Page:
• savvyandcanny
    Trip Advisor reviews
    Also in reverse some people write bad hotel/B&B reviews because they have disagreed with the Manager not becuse they are objective. Best to read ALL reviews and take an overall opinion.
  • savvyandcanny
    I agree with the comments about holiday reviews.

    You can sometimes tell if they're not genuine (especially Indian Ocean/Far East) by the content of the review (phrases/words used
    etc).

    I do tend to take note of how many reviews AND how many forum posts a reviewer has done.

    I also read the whole of the review - I read one review of a hotel in Goa that we were considering and one guy had given it 2/10.
    On reading the review, the only thing he said about the hotel itself was that the staff were friendly and kept the room clean.
    However, it soon became obvious that he'd hated every minute of his holiday in Candolim:
    the red dust, the taxi drivers, the beach sellers, the food, the beggars, the airport.....

    When I do a review, I do try to be objective rather than subjective and don't expect to pay peanuts for a package holiday to a 2 or 3 * hotel in Goa and then moan abouit the lack of chandeliers in Reception, bell boys in posh uniforms and 24 hour room service.
    Originally posted by Pollycat
    Exactly an intelligent synopsis.
    • Percy1983
    • By Percy1983 31st Aug 11, 11:02 PM
    • 4,990 Posts
    • 7,824 Thanks
    Percy1983
    I do laugh when I seen the complaints on trip advisor about no english breakfast, I know they are the same people who then go and sit in an english pub and watch eastenders.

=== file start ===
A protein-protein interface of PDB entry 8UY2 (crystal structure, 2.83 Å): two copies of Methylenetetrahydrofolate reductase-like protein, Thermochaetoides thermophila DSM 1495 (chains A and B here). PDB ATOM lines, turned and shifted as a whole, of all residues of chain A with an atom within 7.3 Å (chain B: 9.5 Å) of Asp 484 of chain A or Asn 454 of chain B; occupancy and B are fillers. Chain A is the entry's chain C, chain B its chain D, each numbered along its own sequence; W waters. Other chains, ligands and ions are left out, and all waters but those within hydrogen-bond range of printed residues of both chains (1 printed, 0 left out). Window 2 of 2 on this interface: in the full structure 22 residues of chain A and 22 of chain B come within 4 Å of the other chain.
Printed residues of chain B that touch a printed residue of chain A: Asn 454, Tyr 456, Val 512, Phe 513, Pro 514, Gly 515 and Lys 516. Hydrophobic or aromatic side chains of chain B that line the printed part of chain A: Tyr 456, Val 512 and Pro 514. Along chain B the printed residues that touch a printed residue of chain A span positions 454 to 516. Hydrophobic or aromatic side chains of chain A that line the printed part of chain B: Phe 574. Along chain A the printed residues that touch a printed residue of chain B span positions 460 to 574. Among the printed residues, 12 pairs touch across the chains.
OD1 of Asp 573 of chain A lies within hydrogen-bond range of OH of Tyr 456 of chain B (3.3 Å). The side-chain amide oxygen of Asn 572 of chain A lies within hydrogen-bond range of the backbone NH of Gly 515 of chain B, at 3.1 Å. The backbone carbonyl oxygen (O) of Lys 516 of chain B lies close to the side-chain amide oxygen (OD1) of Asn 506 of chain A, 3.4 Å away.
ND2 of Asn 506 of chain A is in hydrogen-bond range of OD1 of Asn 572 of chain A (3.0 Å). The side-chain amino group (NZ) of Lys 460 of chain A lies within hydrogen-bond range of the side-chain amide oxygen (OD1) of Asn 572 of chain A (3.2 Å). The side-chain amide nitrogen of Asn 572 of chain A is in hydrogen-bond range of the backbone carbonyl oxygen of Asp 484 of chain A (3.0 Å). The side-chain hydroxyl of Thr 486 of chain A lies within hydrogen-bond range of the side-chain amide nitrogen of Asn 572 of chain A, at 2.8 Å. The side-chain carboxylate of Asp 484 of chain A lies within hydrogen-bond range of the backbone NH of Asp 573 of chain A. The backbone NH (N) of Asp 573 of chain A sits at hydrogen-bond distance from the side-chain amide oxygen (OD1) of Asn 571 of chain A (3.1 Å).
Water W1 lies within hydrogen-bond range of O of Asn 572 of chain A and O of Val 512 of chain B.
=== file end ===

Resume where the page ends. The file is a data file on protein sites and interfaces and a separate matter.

As it is I read reviews for a camcorder, as it is its a HD camcorder using the AVCHD format to which I already owned one, one review rants on about how it takes hours to transfer to his computer and then hours to put on an external drive as his computer hard drive isn't big enough but the files won't play from the external hard drive as its not fast enough and he can't convert them to DVD.

    As it is I now own said camcorder (Bought from CEX), If I fill a 16GB SD card (2 hours footage) it takes a a few minutes to copy to my PC and from there I can watch instantly or burn to DVD/Blu-ray easily or even sync many cameras and do a multi camera edit.

    The short of it is he was using an old useless PC and didn't have a clue. what he was doing (not a good mix when dealing with HD footage).
    Have my first business premises (+4th business) 01/11/2017
    Quit day job to run 3 businesses 08/02/2017
    Started third business 25/06/2016
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    Officially the owner of my own business since 13/01/2012
    • ayayay
    • By ayayay 1st Sep 11, 6:41 AM
    • 93 Posts
    • 71 Thanks
    ayayay
    It should be pointed out that it is illegal for a business owner to post a review pretending to be a customer under the Unfair Commmercial Practices Act. Depending upon the seriousness Trading Standards may be interested.